Likewise, every Seaman has heard the call of the sea, when the wind tumbles with untamed waves sending a breeze of a whisper saying, “Come out with me, and immerse yourself with me.”  It’s not just a call, but a drawing of one’s soul back to the primal source of life.

We almost lost our boat in the Bahamas.  David and I were finishing up a 3 week sail in our 28 foot Phillip Rhoades sailboat, Anhinga.  We anchored on the leeward side of a rocky island as a weak Northern front was coming through.  By 3 o’clock in the blackness of night our anchor alarm went off.  We were about to slip towards the mass of jagged rocks off the stern.  I was on a pitching bow holding onto two anchor lines like a bull rider; below David was trying to start our Yanmar diesel engine with failing starter wires.

David got the engine roaring and we gingerly maneuvered around the rocks to be sheltered from the wind.  That morning we woke up to what could be called a white squall.  It’s all I could see, it was glorious.  I could not keep the rain from pouncing through the bin boards of the companionway.  When the storm passed we were amazed to see a large water spout spinning alongside the leeward part of the island right where we had anchored that night.  Anhinga became our sanctuary.

The sun came out and the winds turned southwesterly, so we set off our way back to Bimini, at a running pace of 7 knots.  Quite fast for Anhinga!  We were having the ride of our life!  The 4 minute clip below is what I put together from the sail after the storm I call, “Anhinga’s song.”

We had watched a film about a young man named Charlie Cloud, who raced sailboats in high school.  He was showing his little brother the ropes; they stood together in the dawn watching the sailboats set off from an unnamed shore.  His little brother said to him, “Charlie where do you think they are going?”  Charlie whimsically looks across the bay and says, “Everywhere.”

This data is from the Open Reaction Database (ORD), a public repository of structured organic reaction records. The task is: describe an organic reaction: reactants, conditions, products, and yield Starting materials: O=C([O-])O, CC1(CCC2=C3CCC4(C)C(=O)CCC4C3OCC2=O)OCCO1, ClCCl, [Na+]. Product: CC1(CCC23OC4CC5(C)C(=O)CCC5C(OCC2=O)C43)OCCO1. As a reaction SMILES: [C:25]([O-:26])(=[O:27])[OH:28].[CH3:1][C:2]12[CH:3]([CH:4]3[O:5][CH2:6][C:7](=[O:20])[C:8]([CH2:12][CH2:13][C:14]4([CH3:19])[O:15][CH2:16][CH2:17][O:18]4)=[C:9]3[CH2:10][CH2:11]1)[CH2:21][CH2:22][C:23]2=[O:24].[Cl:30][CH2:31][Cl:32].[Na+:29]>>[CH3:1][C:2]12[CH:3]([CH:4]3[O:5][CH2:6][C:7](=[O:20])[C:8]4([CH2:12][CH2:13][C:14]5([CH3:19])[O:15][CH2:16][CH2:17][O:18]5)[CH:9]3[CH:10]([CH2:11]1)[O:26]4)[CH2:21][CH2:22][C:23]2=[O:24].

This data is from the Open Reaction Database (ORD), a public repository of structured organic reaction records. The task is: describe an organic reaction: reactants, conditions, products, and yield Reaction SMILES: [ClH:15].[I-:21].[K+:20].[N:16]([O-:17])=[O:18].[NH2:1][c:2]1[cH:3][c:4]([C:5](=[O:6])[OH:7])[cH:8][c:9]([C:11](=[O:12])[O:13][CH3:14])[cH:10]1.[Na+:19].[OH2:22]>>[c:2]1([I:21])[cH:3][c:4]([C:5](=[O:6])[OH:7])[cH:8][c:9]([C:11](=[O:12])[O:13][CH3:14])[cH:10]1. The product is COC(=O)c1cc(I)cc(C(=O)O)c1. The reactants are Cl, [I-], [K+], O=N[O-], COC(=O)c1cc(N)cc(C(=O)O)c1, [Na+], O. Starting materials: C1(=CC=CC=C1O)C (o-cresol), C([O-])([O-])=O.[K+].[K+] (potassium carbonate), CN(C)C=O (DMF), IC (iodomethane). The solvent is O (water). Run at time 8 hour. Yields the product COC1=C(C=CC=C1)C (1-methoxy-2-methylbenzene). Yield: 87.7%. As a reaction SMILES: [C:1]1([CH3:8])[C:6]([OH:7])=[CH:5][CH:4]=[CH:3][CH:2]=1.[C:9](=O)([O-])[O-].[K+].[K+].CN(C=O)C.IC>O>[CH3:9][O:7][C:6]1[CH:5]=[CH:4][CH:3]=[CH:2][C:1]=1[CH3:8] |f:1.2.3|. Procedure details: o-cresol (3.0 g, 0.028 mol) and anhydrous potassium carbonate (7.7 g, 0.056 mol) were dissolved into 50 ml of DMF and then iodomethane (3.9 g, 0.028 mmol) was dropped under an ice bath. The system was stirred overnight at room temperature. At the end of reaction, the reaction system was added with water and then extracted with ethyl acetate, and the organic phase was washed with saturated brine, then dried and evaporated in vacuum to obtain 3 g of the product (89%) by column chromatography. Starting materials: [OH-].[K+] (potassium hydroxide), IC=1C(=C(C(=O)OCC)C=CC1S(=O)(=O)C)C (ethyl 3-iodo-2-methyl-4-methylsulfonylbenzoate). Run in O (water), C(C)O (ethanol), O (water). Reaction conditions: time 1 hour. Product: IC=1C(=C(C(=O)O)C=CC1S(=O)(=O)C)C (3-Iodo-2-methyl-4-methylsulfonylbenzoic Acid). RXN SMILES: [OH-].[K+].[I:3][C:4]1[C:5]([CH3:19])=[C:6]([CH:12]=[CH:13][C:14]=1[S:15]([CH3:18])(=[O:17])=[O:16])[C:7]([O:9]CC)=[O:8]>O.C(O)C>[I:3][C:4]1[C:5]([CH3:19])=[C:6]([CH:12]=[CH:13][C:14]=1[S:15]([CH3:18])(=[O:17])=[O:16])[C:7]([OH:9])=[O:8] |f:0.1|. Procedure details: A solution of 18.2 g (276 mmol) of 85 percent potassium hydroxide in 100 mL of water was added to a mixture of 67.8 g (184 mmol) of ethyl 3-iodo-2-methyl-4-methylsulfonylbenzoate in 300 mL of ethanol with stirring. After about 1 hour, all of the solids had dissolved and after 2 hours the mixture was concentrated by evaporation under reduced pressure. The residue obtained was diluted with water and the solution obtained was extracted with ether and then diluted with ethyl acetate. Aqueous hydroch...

Go and Enjoy!  Sharon Bickel

Ready for Fun in the Sun?

Sun Sports Cycle & Watercraft invites you to dust off your Seadoo, Wave Runner, Jet Ski, Tigershark or whatever you have that floats and join them for a group watercraft ride. The ride will start at the mouth of Picnic Island and will work up to Pine Island Sound—making a few interesting stop along the way. All vessels are welcome to join! The ride starts at 11:00 am on Sunday, September 23rd. Please register in advance by email to Steve at




















Cruising the Caloosahatchee River

By Legacy Harbour Marina

If you are planning on making a trip to downtown Fort Myers, Legacy Harbour Marina is a great place to stop and dock your boat. To make your experience more enjoyable, here are a few tips on boating to Legacy Harbour Marina.  Make reservations by telephone or email in advance, so that we may place you in a slip best suited to your boat!  Legacy Harbour Marina is located on the Caloosahatchee River in the Downtown Fort Myers area.  The river has a number of Manatee Protection and Boater Safety Zones.  Always be aware of these zones and slow or idle as mandated. The marina lies within the quarter mile rim of the river which is a slow speed zone.